(8.) Baha Abu-Laban, "The Canadian Muslim Community: The Need for a New Survival Strategy," in The Muslim Community in North America, ed. E.H. Waugh, B. Abu-Laban, and R.B. Qureshi (Edmonton: University of Alberta Press, 1983), 140.

(9.) Al-Azmeh, 7.

(10.) Farid Ohan and Ibrahim Hayati, The Arabs in Ontario: A Misunderstood Community. (Toronto: Near East Cultural and Educational Foundation of Canada, 1993).

(11.) Saeed Rahnema, "Iranians," in Canadian Encyclopedia (Toronto: McClelland and Stewart, 1999).

(12.) Ziauddin Sardar, "Introduction," in Muslim Minorities in the West, ed. S.Z. Abedin and Z. Sardar (London: Grey Seal, 1995), 4.

(13.) Ibid., 11.

(14.) Haideh Moghissi, "Away from Home: Iranian Female Diaspora in Canada," Journal of Comparative Family Studies 30, no. 2 (1999).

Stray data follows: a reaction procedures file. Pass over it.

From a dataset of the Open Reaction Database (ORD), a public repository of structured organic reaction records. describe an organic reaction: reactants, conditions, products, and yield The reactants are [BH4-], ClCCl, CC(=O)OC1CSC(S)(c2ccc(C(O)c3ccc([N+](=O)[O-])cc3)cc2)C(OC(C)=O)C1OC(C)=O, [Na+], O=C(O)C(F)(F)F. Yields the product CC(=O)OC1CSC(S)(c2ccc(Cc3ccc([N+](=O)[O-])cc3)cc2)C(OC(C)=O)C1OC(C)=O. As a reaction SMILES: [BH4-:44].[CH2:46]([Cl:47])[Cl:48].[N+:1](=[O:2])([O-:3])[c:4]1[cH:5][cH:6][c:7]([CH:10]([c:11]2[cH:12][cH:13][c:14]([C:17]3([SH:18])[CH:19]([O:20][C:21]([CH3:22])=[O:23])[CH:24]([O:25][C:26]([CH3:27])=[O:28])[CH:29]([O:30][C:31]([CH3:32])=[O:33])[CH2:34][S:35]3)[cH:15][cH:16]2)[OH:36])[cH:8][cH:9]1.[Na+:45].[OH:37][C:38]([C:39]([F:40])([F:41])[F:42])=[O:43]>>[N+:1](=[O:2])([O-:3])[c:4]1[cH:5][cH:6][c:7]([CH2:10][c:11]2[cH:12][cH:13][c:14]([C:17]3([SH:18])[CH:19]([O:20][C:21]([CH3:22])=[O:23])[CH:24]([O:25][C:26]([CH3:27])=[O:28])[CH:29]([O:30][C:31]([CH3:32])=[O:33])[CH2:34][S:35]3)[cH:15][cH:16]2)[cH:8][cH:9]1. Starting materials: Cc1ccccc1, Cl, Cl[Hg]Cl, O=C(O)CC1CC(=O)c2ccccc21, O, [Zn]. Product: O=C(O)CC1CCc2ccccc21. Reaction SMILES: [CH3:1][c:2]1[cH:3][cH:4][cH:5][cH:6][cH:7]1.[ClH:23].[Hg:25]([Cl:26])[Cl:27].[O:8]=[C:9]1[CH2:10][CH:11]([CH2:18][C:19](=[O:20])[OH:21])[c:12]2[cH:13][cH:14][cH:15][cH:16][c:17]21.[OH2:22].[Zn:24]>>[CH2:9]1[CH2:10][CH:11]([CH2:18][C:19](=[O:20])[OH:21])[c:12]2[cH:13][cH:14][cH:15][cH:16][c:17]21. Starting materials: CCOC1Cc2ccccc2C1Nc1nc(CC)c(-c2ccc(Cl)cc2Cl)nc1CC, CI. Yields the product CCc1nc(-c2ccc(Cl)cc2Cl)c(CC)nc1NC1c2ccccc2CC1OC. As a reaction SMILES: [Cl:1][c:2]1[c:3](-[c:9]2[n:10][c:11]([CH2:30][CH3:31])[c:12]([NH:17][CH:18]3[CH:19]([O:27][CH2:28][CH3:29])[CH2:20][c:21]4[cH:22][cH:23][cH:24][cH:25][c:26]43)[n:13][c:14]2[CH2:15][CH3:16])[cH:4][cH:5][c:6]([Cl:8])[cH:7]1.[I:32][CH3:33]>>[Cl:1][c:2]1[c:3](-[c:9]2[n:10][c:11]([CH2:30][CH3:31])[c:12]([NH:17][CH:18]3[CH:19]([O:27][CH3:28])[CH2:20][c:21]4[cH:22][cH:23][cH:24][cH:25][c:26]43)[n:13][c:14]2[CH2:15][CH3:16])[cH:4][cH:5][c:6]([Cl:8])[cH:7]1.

Haideh Moghissi is an Associate Professor of Sociology at Atkinson Faculty of Liberal and Professional Studies, York University, Toronto. She is the Director of "Diaspora, Islam and Gender" a Major Collaborative Research Initiative, funded by Social Sciences and Humanities Research Council of Canada and Ford Foundation. Her latest book, Feminism and Islamic Fundamentalism: The Limits of Postmodern Analysis (Zed Press, 2000) won the Choice Outstanding Academic Book Awards in Sociology, in 2000.
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Author:Moghissi, Haideh
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Date:Feb 1, 2003